In more and more countries, policymakers increasingly use Artificial Intelligence (AI) algorithms to decide on public service provisions and state benefits among their citizens whose profiles are assessed and evaluated for decision making. This applies, for example, to assigning retirement or unemployment benefits and public health insurance.
AI-based social assessment technologies for public service provision categorise present and future human behaviour on scales such as legal recipients/fraudulent recipients, deserving/non-deserving, needy/non-needy, high-performing/low-performing, desirable/non-desirable, or acceptable/not-acceptable.
Delegating decisions based on such value judgements to machines raises ethical, philosophical and social issues and leads to important questions of responsibility, accountability, transparency and the quality of social decision making about the distribution of scarce resources. Often, public opinion and discourse in these areas is highly emotional and emphatic, because societal core values are affected and at stake, and decisions on providing or refusing public social services have far-reaching consequences for the concerned individuals.
However, perceptions, attitudes, discussions and acceptance of AI use for public policy vary between countries, as do the types and degrees of AI implementation, with reference to norms and values in-use, but also related to technology status, economic models, civil society sentiments, and legislative, executive and judicial characteristics. For example, while in Germany (and most of the so-called western world) the Chinese project of a “Social Credit System” is portrayed as ethically debatable and worrying, the majority of China’s citizens seems to welcome the initiative for its assumed generation of benefit and promotion of honesty in society and the economy. In digital frontrunner Estonia, AI use for assessing the future job market performance of individuals is publicly supported as a government project and highly appreciated by citizens. According to the Digital Economy and Society Index 2019, Estonia ranks second in Europe in both digital public service provision and in e-governance usage. In India, however, resistance of AI use by central Government for welfare provisions is constantly rising and gains more and more voice. Thus, attitudes not only vary between countries but also within countries between societal groups where winners and victims can be discerned supporting or rejecting technological developments: for example, while many municipalities and districts in the US wholeheartedly embrace the use of AI for assigning welfare provisions, legal and civil society organisations provide example cases for the opting-out from these developments, e.g. stopping the Arkansas State Department of Human Services from using a computer algorithm to determine medical benefits for people with severe disabilities.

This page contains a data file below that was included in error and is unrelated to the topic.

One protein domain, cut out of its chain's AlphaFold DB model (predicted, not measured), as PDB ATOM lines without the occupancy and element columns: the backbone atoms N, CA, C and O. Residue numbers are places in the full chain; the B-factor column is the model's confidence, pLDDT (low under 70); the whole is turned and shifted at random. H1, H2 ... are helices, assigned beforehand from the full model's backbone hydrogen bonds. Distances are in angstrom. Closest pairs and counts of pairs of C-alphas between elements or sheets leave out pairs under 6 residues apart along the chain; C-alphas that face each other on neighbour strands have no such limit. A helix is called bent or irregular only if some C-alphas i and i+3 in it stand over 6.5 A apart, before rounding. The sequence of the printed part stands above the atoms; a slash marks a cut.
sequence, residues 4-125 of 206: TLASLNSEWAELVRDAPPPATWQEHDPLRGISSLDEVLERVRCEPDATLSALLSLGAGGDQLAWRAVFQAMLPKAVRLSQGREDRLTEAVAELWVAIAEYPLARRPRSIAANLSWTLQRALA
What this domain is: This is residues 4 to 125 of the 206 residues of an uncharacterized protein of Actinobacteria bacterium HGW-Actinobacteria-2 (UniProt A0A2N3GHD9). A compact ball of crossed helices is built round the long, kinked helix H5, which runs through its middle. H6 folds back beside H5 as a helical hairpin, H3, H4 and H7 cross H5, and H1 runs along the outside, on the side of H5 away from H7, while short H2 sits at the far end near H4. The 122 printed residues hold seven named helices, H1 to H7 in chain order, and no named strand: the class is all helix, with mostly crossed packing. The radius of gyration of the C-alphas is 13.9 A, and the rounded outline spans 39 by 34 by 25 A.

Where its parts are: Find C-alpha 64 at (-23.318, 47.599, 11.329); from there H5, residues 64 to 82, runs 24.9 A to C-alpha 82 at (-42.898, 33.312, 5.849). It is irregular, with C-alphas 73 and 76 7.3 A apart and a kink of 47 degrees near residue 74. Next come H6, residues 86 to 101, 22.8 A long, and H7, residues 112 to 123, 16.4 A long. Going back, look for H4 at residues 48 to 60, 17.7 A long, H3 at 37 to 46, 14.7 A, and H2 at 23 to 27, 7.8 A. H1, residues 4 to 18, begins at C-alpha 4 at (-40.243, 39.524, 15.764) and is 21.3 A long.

To understand and shape the role of AI for future societies, therefore, needs a participatory approach involving many relevant stakeholders, which includes research methods to compare empirical cases, to model future societal scenarios on detail level, and to create better, i.e. more responsible AI technology adapted to context-specific social value requirements. AI FORA’s approach represents this general research design, which is realised by an interdisciplinary cooperation between the technical and the social sciences embedded in a transdisciplinary multi-stakeholder framework at all levels of the project.